International Investors Actively Eyeing New Zealand Property
International Investors Actively Eyeing New Zealand Property
15 June 2013
Auckland, 15 June 2013 - International investors across a range of areas and profiles are showing strong interest in NZ commercial property, according to CBRE.
The company, which is the world’s largest commercial real estate services and investment firm, says that in the first quarter of 2013 it has seen the highest levels of Singaporean interest in New Zealand in a decade, with interest also active across Asia and the Middle East.
Brent McGregor, Managing Director of CBRE New Zealand, says: “We are seeing an increase in enquiries from right across Asia and the Middle East. We attribute this increase to a number of factors, including increased investment mandates for New Zealand properties, low interest rates and favourable comparative returns. Our market is attracting quality international attention.”
Hot on the heels of a week-long series of meetings in Singapore with investors, New Zealand Trade and Enterprise, banks and major lending institutions, CBRE’s executive team is now looking to Q3 & Q4 2013 and beyond, as international investment looks set to keep flowing into the Kiwi economy.
“Singaporean investors were very active in New Zealand in the 1980s and now we are seeing a major renewal in that area, mainly in Auckland and Wellington property due to the larger size requirements. Interest and demand are on a strong trajectory which is creating opportunities for property owners across the upper levels of the spectrum in New Zealand.”
McGregor says that there is an increasing variety in the type of investors looking at New Zealand: “Interest is coming from a range of groups, including high net worth individuals based in Asia and the Middle East, as well as global sovereign wealth funds, property funds and institutions.”
This is backed by CBRE’s research, which shows that while private New Zealand-based investors remain the largest buyers of commercial property in New Zealand, their market dominance is decreasing which is signalling a broader investor base.
“Recent tradition would have Australians as the major foreign investors in New Zealand,” says McGregor. “However, in the last 12 months we have seen more Asian private capital and funds looking at market entry here, which is an interesting shift in dynamics and possibly a sign of the times.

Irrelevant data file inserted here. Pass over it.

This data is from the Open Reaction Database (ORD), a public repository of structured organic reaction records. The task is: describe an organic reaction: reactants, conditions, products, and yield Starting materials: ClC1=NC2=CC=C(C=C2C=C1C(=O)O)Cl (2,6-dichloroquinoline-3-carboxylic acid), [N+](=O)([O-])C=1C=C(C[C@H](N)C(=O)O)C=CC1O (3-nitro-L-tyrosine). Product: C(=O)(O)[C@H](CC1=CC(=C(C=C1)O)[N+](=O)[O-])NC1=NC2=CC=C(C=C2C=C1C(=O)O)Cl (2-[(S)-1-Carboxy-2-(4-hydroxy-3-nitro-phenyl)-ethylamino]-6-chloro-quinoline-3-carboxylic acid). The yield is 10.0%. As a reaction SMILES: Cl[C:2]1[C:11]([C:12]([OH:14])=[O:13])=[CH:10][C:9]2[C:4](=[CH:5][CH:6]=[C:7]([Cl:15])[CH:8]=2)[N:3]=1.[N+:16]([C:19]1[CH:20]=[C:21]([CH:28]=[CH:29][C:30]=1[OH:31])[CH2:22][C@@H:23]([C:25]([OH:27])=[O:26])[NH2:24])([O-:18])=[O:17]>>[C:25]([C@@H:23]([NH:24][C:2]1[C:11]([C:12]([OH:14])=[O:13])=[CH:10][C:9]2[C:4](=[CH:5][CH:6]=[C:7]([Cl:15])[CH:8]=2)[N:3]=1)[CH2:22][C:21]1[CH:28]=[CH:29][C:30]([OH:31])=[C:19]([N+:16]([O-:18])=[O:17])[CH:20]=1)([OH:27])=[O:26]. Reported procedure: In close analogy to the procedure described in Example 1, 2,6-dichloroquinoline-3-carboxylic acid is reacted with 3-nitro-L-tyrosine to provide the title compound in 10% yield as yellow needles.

“The diversity in investors highlights an interesting trend: New Zealand is continuing to gain prominence around the world as a stable and strategic investment location for both private and institutional investment. New Zealand’s positive reputation has been further solidified now that China is our largest trading partner.”
During the past 12 months, by volume, 20% of investment grade New Zealand commercial property of over $20m in value has been sold to offshore parties.
“Late last year, CBRE’s Capital Markets team worked with an Asian investment fund operated by Credit Suisse, who paid NZ$75 million for a half interest in one of Wellington's biggest government buildings, the Vogel Centre,” says McGregor. “CBRE’s Capital Markets, International and Institutional Investments teams represented and acted on the buy side for Credit Suisse in what was their first New Zealand property deal.
“This deal is indicative of the types of property that international investors are purchasing, from $20 million in value right up to $200 million properties. These are mainly office, but hotel, industrial and retail assets are also garnering a healthy amount of attention.
“Prime office is always attractive to offshore investors, as are regional and sub-regional shopping centres and long lease industrial properties.”
McGregor says that while H1 2013 didn’t see a huge number of local deals with Asian based buyers, the high level of interest is indicative of a willingness from these investors to transact at good pricing.
“2013 is shaping up to see increasing numbers of international transactions, as illustrated by King Khoo, who migrated from Malaysia to New Zealand 12 years ago, recently purchasing Auckland Council’s North Shore headquarters for $71m.”
McGregor says: “When you consider the sheer weight of capital available in South East Asia and the fact that yields in Singapore are very low comparatively, New Zealand is an attractive investment destination in terms of potential returns.